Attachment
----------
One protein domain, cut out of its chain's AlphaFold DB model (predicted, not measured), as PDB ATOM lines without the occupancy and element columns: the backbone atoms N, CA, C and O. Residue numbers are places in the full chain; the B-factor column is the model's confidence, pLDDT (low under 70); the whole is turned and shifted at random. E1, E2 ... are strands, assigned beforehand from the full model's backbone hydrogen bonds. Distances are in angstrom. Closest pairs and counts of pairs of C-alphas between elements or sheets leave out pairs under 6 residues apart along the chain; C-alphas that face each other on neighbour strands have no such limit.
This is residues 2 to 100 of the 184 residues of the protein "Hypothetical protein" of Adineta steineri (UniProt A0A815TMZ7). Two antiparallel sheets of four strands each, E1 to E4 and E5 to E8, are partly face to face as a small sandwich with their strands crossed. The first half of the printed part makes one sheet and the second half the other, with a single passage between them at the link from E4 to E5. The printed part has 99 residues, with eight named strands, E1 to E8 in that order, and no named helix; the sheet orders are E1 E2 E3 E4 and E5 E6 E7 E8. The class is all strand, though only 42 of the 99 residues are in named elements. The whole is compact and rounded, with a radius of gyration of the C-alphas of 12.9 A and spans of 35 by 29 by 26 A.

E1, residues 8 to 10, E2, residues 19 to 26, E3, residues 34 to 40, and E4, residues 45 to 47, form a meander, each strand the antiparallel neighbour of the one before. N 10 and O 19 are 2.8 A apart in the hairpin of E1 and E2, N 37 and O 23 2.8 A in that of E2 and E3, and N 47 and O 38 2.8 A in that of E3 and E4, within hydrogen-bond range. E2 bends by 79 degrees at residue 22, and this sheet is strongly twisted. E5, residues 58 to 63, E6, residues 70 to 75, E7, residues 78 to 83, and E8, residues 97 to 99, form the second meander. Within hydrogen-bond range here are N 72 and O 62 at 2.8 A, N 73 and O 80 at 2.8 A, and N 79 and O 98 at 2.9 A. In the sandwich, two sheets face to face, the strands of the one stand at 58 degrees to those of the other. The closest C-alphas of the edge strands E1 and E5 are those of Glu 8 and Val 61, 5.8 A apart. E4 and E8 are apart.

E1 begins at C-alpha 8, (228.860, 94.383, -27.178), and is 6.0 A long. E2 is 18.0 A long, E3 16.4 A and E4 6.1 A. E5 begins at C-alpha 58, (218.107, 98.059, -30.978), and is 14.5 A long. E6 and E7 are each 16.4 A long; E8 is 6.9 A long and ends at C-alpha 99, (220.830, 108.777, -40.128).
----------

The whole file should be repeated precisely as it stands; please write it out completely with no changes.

One protein domain, cut out of its chain's AlphaFold DB model (predicted, not measured), as PDB ATOM lines without the occupancy and element columns: the backbone atoms N, CA, C and O. Residue numbers are places in the full chain; the B-factor column is the model's confidence, pLDDT (low under 70); the whole is turned and shifted at random. E1, E2 ... are strands, assigned beforehand from the full model's backbone hydrogen bonds. Distances are in angstrom. Closest pairs and counts of pairs of C-alphas between elements or sheets leave out pairs under 6 residues apart along the chain; C-alphas that face each other on neighbour strands have no such limit.
This is residues 2 to 100 of the 184 residues of the protein "Hypothetical protein" of Adineta steineri (UniProt A0A815TMZ7). Two antiparallel sheets of four strands each, E1 to E4 and E5 to E8, are partly face to face as a small sandwich with their strands crossed. The first half of the printed part makes one sheet and the second half the other, with a single passage between them at the link from E4 to E5. The printed part has 99 residues, with eight named strands, E1 to E8 in that order, and no named helix; the sheet orders are E1 E2 E3 E4 and E5 E6 E7 E8. The class is all strand, though only 42 of the 99 residues are in named elements. The whole is compact and rounded, with a radius of gyration of the C-alphas of 12.9 A and spans of 35 by 29 by 26 A.

E1, residues 8 to 10, E2, residues 19 to 26, E3, residues 34 to 40, and E4, residues 45 to 47, form a meander, each strand the antiparallel neighbour of the one before. N 10 and O 19 are 2.8 A apart in the hairpin of E1 and E2, N 37 and O 23 2.8 A in that of E2 and E3, and N 47 and O 38 2.8 A in that of E3 and E4, within hydrogen-bond range. E2 bends by 79 degrees at residue 22, and this sheet is strongly twisted. E5, residues 58 to 63, E6, residues 70 to 75, E7, residues 78 to 83, and E8, residues 97 to 99, form the second meander. Within hydrogen-bond range here are N 72 and O 62 at 2.8 A, N 73 and O 80 at 2.8 A, and N 79 and O 98 at 2.9 A. In the sandwich, two sheets face to face, the strands of the one stand at 58 degrees to those of the other. The closest C-alphas of the edge strands E1 and E5 are those of Glu 8 and Val 61, 5.8 A apart. E4 and E8 are apart.

E1 begins at C-alpha 8, (228.860, 94.383, -27.178), and is 6.0 A long. E2 is 18.0 A long, E3 16.4 A and E4 6.1 A. E5 begins at C-alpha 58, (218.107, 98.059, -30.978), and is 14.5 A long. E6 and E7 are each 16.4 A long; E8 is 6.9 A long and ends at C-alpha 99, (220.830, 108.777, -40.128).